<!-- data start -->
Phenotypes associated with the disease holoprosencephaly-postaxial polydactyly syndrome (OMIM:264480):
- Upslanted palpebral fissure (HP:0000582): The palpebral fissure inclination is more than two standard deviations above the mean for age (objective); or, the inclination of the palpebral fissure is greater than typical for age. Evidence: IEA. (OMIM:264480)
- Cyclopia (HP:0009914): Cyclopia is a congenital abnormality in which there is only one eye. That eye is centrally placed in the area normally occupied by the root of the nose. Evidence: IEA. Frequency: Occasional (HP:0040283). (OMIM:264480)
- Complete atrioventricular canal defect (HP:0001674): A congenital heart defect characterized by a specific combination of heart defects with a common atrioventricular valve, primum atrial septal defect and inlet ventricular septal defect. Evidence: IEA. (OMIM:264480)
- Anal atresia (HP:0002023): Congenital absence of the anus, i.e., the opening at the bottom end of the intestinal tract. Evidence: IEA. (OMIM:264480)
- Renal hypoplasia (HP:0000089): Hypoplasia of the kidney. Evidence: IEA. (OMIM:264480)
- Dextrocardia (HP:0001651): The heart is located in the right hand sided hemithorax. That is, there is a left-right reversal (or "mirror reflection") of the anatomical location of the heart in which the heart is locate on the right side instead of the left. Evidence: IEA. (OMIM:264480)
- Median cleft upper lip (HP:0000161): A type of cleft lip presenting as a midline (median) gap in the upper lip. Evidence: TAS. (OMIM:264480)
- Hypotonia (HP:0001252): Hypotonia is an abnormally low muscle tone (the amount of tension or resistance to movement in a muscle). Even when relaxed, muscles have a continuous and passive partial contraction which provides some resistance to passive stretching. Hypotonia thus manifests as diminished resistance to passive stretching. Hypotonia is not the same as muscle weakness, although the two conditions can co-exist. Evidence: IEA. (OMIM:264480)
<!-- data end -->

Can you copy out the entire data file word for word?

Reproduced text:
Phenotypes associated with the disease holoprosencephaly-postaxial polydactyly syndrome (OMIM:264480):
- Upslanted palpebral fissure (HP:0000582): The palpebral fissure inclination is more than two standard deviations above the mean for age (objective); or, the inclination of the palpebral fissure is greater than typical for age. Evidence: IEA. (OMIM:264480)
- Cyclopia (HP:0009914): Cyclopia is a congenital abnormality in which there is only one eye. That eye is centrally placed in the area normally occupied by the root of the nose. Evidence: IEA. Frequency: Occasional (HP:0040283). (OMIM:264480)
- Complete atrioventricular canal defect (HP:0001674): A congenital heart defect characterized by a specific combination of heart defects with a common atrioventricular valve, primum atrial septal defect and inlet ventricular septal defect. Evidence: IEA. (OMIM:264480)
- Anal atresia (HP:0002023): Congenital absence of the anus, i.e., the opening at the bottom end of the intestinal tract. Evidence: IEA. (OMIM:264480)
- Renal hypoplasia (HP:0000089): Hypoplasia of the kidney. Evidence: IEA. (OMIM:264480)
- Dextrocardia (HP:0001651): The heart is located in the right hand sided hemithorax. That is, there is a left-right reversal (or "mirror reflection") of the anatomical location of the heart in which the heart is locate on the right side instead of the left. Evidence: IEA. (OMIM:264480)
- Median cleft upper lip (HP:0000161): A type of cleft lip presenting as a midline (median) gap in the upper lip. Evidence: TAS. (OMIM:264480)
- Hypotonia (HP:0001252): Hypotonia is an abnormally low muscle tone (the amount of tension or resistance to movement in a muscle). Even when relaxed, muscles have a continuous and passive partial contraction which provides some resistance to passive stretching. Hypotonia thus manifests as diminished resistance to passive stretching. Hypotonia is not the same as muscle weakness, although the two conditions can co-exist. Evidence: IEA. (OMIM:264480)